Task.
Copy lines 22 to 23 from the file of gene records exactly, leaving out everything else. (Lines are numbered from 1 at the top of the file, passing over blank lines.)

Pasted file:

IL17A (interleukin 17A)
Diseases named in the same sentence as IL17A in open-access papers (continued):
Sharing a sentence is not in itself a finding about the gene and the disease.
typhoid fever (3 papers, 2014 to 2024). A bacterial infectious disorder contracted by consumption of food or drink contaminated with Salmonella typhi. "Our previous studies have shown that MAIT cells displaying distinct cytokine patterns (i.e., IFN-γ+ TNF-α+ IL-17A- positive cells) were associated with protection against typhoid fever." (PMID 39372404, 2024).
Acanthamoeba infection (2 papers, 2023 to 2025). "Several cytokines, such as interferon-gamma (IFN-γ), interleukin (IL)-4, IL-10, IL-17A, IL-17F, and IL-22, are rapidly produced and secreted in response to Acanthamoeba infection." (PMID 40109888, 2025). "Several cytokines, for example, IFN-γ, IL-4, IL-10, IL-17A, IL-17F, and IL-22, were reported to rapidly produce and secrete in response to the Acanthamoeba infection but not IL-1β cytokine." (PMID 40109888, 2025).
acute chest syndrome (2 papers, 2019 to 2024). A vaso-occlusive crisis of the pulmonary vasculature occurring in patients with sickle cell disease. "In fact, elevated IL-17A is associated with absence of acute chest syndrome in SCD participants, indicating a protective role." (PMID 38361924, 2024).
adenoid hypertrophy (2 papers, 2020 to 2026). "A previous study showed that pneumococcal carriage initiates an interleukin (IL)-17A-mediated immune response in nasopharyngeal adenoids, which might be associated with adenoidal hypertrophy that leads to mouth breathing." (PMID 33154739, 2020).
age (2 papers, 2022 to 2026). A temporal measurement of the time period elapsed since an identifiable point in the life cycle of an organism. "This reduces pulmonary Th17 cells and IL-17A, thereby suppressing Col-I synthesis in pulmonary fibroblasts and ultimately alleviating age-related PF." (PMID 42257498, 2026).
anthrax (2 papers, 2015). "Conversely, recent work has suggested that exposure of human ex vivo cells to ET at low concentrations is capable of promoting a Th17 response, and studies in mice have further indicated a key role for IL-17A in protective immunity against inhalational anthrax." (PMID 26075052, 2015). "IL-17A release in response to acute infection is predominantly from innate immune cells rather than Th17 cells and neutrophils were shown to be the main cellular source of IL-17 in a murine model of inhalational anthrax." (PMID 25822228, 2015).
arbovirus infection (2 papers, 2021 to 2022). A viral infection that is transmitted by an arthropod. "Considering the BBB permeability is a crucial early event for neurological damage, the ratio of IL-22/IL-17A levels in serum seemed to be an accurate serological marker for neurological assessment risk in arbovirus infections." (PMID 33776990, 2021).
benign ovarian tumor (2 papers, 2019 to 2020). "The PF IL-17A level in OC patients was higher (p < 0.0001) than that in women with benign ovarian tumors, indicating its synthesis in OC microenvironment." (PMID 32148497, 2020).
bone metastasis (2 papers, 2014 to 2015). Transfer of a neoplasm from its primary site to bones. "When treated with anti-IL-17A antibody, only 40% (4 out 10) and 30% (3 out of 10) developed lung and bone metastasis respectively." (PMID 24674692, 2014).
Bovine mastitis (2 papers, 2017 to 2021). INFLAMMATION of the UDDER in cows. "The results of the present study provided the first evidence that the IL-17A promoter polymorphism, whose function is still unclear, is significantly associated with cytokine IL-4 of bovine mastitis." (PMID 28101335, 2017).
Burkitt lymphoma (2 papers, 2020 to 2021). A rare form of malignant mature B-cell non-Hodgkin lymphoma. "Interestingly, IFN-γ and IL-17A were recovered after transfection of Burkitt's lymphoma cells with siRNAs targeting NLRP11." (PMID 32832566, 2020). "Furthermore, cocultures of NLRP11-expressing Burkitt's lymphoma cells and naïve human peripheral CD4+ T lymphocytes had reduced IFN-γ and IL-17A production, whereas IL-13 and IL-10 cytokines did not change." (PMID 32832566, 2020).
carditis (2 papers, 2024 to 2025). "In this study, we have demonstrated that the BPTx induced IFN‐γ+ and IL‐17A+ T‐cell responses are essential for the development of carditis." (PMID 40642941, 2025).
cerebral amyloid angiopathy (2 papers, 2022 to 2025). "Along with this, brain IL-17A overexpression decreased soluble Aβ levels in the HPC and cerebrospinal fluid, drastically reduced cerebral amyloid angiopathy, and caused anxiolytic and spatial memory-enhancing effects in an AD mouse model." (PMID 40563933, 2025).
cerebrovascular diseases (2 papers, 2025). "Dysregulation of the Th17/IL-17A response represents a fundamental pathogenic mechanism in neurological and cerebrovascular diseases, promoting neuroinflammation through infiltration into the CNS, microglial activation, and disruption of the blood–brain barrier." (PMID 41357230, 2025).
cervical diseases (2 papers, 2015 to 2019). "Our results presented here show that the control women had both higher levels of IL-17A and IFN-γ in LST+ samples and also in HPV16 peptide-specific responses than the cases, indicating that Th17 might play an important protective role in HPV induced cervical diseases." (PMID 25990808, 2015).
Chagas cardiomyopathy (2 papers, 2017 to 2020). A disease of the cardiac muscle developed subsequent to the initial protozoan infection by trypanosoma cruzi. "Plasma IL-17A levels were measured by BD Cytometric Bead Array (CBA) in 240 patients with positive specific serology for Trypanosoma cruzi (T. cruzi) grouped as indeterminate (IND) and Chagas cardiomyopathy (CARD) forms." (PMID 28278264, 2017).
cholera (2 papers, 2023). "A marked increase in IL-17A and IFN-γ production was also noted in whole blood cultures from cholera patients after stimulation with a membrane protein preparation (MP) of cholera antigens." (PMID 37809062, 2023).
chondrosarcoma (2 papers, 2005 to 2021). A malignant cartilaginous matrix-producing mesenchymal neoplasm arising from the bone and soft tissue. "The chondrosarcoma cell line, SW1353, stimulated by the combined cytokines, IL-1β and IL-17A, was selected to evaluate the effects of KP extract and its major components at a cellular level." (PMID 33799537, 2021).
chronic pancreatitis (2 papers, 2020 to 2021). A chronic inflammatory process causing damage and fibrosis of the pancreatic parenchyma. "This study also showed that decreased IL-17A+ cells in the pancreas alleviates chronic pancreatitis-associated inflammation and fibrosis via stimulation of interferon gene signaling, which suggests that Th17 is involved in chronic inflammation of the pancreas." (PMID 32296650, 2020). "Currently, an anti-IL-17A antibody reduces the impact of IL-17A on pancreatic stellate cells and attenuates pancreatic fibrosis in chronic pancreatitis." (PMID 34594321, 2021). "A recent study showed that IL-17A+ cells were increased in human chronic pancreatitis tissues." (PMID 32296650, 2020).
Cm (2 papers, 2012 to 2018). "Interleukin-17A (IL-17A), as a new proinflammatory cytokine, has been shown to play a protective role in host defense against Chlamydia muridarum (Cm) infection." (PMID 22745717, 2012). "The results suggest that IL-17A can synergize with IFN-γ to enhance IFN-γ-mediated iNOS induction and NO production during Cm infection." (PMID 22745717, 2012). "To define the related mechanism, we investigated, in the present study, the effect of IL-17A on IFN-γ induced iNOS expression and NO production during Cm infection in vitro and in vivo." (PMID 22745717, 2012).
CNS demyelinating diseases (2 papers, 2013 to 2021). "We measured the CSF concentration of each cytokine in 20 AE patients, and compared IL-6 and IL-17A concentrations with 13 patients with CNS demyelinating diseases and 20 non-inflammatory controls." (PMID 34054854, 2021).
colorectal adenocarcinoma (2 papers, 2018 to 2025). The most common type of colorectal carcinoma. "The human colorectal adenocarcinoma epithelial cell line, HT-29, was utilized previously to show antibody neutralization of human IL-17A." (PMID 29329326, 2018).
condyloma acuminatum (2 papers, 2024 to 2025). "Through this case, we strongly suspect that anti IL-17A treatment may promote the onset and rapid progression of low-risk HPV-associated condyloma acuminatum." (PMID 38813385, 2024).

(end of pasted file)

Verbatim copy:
chronic pancreatitis (2 papers, 2020 to 2021). A chronic inflammatory process causing damage and fibrosis of the pancreatic parenchyma. "This study also showed that decreased IL-17A+ cells in the pancreas alleviates chronic pancreatitis-associated inflammation and fibrosis via stimulation of interferon gene signaling, which suggests that Th17 is involved in chronic inflammation of the pancreas." (PMID 32296650, 2020). "Currently, an anti-IL-17A antibody reduces the impact of IL-17A on pancreatic stellate cells and attenuates pancreatic fibrosis in chronic pancreatitis." (PMID 34594321, 2021). "A recent study showed that IL-17A+ cells were increased in human chronic pancreatitis tissues." (PMID 32296650, 2020).
Cm (2 papers, 2012 to 2018). "Interleukin-17A (IL-17A), as a new proinflammatory cytokine, has been shown to play a protective role in host defense against Chlamydia muridarum (Cm) infection." (PMID 22745717, 2012). "The results suggest that IL-17A can synergize with IFN-γ to enhance IFN-γ-mediated iNOS induction and NO production during Cm infection." (PMID 22745717, 2012). "To define the related mechanism, we investigated, in the present study, the effect of IL-17A on IFN-γ induced iNOS expression and NO production during Cm infection in vitro and in vivo." (PMID 22745717, 2012).